DP World shops U.S. holdings

July 23, 2006|By MEREDITH COHN | MEREDITH COHN,SUN REPORTER

Dubai Ports World last week launched its effort to sell some of the U.S. marine terminals it controls after facing a blistering rebuke earlier this year from congressional leaders.

The state-owned Arab company agreed to find an American buyer after it was unable to sway critics that it was not a security threat. It plans to sell only the U.S. portion of the $6.8 billion global portfolio it bought in March from London-based Peninsular & Oriental Steam Navigation Co.

The company and analysts said at the time that it was sure to be a complicated effort. The U.S. port contracts had to be separated from the other assets and the financial information had to be analyzed and reworked to comply with U.S. accounting standards. Also, potential buyers had to be identified from a pool of terminal management and cargo handling companies that now are largely foreign-owned. Indeed, many of the companies operating at U.S. ports now are based elsewhere.

DP World had said it would take up to six months to identify a buyer. Four months into that time frame, the company sent a brief information sheet to prospective buyers last week. Potential buyers must adhere to a confidentiality agreement to see more detailed financial data. The newest information outlines its U.S. holdings, which includes contracts at the port of Baltimore and 22 others on the East and Gulf coasts. It said 2005 income was $39 million before taxes, interest, depreciation and amortization on revenue of $447 million.

Those figures could hamper DP World's efforts to recover its purchase price, according to analysts who said income at other ports is higher, particularly overseas. The $6.8 billion bill for the entire P&O package was the most ever paid for any port operations company and was considered pricey by many analysts.

DP World has said that the U.S. assets represented about 10 percent of the portfolio.

Spokesmen for DP World did not respond to requests for comment last week. But a statement in May said "the sale process of P&O Ports North America is proceeding as planned and they still expect to be able to agree to a sale within the six-month time frame previously indicated."

Until a sale, the company said it planned to continue running the U.S. assets under the P&O banner and leadership, based in New Jersey and not Dubai.

Like the sale price, potential buyers still are unknown. Some analysts have said there are few U.S. terminal operators large enough to afford it.

SSA Marine, based in Seattle, is the only American company among the top 10 port operators. That company has since said it would consider selling itself.

Bidders could be a mix of port operators and financial investors, experts said. The company chosen will face scrutiny from political leaders and others who complained that U.S. port operations should be run by a domestic firm.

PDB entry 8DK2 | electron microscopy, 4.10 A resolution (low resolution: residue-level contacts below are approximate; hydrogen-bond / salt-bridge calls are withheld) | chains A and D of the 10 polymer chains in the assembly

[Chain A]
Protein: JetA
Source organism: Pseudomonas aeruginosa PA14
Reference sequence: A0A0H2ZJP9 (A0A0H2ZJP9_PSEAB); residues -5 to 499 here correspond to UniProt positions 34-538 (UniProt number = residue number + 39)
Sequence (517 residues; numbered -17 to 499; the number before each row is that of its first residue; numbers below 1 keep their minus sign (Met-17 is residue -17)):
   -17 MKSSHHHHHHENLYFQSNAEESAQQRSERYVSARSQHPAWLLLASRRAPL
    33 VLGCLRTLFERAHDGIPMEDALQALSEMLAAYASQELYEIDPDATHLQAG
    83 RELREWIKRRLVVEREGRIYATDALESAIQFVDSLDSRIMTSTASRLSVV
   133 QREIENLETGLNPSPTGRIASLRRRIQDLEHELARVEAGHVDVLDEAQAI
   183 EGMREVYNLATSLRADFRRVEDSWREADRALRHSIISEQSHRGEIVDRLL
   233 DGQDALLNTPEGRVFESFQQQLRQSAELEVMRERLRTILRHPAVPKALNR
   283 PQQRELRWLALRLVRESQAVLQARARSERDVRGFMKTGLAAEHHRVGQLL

"They will of course all have to pass the `am I American enough?' test," said Neil Davidson, research director for Drewry Shipping Consultants Ltd. in London, who said he had no specific knowledge of the sale process.

DP World employs about 427 people directly in the United States and provides work to thousands of longshoremen. In Baltimore, one of its largest operations, there are about 65 P&O managers and about 900 longshoremen. Nearly all are U.S. citizens and many have decades on the job. P&O entered several U.S. ports with its purchase of New Jersey-based ITO Corp. in 1999.

DP World has been growing quickly since 1999, when it moved beyond its role as the port authority in Dubai. It has bought other port operations in the Middle East and around the world. The P&O purchase gave it its first foothold in the booming United States-Asia trade and made it the world's third-largest port operator. The company is private and doesn't reveal its income, but it has reported that business has been growing 20 percent a year since 2001. Federal and local port officials had once suggested that the company's deep pockets could bolster security at U.S. terminals.

Baltimore port officials say nothing has changed on the piers in the past few months, where P&O manages terminal operations and cargo in Seagirt and Dundalk.

"We still have an excellent and positive working relationship" with P&O, said J.B. Hanson, a port spokesman.

Maritime experts say the spotlight is no longer shining on the ports and the fervor for security-related action also has quieted.

The U.S. panel that reviews foreign investment that was so heavily criticized for not stopping the sale also has remained largely the same, said Charlie Papavizas, an attorney specializing in the maritime industry at the Washington firm Winston & Strawn LLP.

The panel, called the Committee on Foreign Investment in the United States, recently approved a deal allowing another Dubai-owned firm to buy U.S. plants that make military equipment. But lawmakers said the overall approval process for that effort was more thorough.

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